Stereotactic Body Radiation Therapy (SBRT): What Is It and How Does It Work?

Stereotactic Body Radiation Therapy (SBRT): What Is It and How Does It Work?

Although cancer still terrifies a lot of people nowadays, it’s a fact that over half of all types of cancers are preventable. However, cancer overall remains the second-leading cause of death worldwide, while the number one cause is represented by heart disease.

It’s time to learn a bit about Stereotactic Body Radiation Therapy, thanks to the official website of the Memorial Sloan Kettering Cancer Center ( We’re talking about a specific cancer treatment, which is abbreviated as SSBRT and can deliver extremely precise and very intense doses of radiation that target the patient’s cancer cells. At the same time, the procedure minimizes damage to the healthy tissue.

It is possible for SBRT to pinpoint the exact three-dimensional location of a patient’s tumor due to the use of sophisticated image guidance so that the radiation can be delivered more precisely to cancer cells.

Patients and other people interested in medicine in general and in cancer in particular have all sorts of questions regarding the use of Stereotactic Body Radiation Therapy. The same website mentioned above tells us more about such questions and the right answers to them, so feel free to keep on reading!

What cancers can be treated using the SBRT technique?

The use of SBRT is usually targeted at small and early-stage lung and pancreatic cancer or even cancers that have spread their terrifying influence to the patient’s lung, liver, spine, or adrenal gland.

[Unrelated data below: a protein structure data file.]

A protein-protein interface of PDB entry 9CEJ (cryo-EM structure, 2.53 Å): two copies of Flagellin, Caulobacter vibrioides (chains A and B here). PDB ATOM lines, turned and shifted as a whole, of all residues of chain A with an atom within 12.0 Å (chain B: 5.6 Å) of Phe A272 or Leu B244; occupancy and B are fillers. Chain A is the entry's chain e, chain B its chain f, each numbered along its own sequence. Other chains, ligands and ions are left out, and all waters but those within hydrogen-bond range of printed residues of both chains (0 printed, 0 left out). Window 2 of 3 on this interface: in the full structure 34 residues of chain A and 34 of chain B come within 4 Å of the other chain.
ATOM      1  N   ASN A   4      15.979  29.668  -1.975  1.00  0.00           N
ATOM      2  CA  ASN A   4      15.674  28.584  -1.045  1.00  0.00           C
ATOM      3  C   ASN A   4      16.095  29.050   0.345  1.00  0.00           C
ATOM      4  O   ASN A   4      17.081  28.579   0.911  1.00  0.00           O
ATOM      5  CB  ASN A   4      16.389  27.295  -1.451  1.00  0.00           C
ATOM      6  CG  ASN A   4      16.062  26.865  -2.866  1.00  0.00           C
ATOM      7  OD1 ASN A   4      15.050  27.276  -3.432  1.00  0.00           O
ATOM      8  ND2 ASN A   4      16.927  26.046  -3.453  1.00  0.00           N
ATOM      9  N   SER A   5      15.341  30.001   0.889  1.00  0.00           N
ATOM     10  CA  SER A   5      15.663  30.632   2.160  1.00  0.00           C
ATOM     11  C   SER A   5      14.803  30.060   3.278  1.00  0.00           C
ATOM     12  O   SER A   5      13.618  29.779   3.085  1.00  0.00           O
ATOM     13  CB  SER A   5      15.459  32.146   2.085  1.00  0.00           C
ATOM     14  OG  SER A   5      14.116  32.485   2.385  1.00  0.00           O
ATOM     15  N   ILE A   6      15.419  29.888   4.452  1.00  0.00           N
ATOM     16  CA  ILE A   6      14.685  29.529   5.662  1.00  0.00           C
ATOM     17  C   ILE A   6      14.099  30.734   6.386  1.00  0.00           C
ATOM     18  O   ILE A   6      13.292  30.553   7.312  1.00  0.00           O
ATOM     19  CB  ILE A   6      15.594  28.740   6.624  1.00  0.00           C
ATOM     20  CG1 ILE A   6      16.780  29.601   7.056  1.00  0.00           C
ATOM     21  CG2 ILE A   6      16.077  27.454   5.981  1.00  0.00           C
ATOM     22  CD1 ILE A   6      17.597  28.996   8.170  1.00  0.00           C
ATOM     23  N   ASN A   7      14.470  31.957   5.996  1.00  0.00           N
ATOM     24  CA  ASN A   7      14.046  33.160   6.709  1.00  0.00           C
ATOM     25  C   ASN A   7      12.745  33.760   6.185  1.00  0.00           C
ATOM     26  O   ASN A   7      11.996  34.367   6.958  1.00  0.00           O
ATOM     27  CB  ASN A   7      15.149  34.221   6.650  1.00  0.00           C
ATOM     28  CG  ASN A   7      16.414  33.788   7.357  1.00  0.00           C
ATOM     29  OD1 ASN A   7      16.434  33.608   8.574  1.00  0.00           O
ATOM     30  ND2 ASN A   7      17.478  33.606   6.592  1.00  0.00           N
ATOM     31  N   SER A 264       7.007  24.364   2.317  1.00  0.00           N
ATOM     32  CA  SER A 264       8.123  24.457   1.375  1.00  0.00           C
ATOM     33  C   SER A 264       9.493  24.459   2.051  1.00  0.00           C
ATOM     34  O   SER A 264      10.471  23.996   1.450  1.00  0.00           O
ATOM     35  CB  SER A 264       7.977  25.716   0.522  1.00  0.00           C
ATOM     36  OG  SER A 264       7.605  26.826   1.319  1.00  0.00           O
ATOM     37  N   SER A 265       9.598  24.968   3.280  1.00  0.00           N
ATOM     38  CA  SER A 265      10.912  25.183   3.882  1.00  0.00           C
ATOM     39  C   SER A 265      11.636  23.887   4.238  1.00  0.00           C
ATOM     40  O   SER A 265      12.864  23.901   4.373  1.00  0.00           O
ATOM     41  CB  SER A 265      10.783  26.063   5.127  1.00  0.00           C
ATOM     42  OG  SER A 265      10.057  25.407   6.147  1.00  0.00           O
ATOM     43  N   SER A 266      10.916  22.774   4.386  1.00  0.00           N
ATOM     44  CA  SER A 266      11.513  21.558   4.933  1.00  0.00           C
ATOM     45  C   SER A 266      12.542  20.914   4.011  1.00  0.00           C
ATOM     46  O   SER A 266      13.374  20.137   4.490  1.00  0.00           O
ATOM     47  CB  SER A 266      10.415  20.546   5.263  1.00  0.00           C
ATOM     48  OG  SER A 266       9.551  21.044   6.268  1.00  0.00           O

It’s also a fact that lung cancer is the leading cause of death related to cancer worldwide. This disease accounts for the highest mortality rates among both genders. As you’ve probably already guessed, the leading cause of lung cancer remains smoking, as the habit is responsible for about 85% of the cases.

How does SBRT work?

Devices known as linea accelerators are responsible for delivering the SBRT technique. Beams of fast subatomic particles are formed to make the procedure work. A computerized system can be used to shape the radiation beams to match a 3D outline of a patient’s tumor. An MRI scan is able to generate the outline. The radiation oncologist will have to collaborate with medical physicists to design a treatment plan that allows the provision of radiation that will conform to the dimensions of the patient’s tumor.

The patient needs to lie on a table for the SBRT technique to be performed, and he will be awake. The procedure will last for at least 30 minutes and for a maximum of an hour. The imaging technology existing on the linear accelerator will help ensure that the patient is in the same position for all sessions and that the target area won’t change during the treatment.

What are the benefits?

Compared to conventional radiation, SBRT can generally be provided in several daily sessions. The amount of time needed for SBRT is significantly shorter than in the case of conventional radiation. The patient might even be in danger of having its conventional radiation interfering with chemotherapy. Furthermore, the use of SBRT doesn’t even require anesthesia.

It also needs to be mentioned that by comparison with conventional radiation therapy, SBRT is more advanced and efficient, and it leads to fewer side effects.

Did you know that the word ‘cancer’ comes from the Latin word for ‘crab’? Yes, just like the zodiac sign! Ancient Egyptians were the first people who described the cancer disease.

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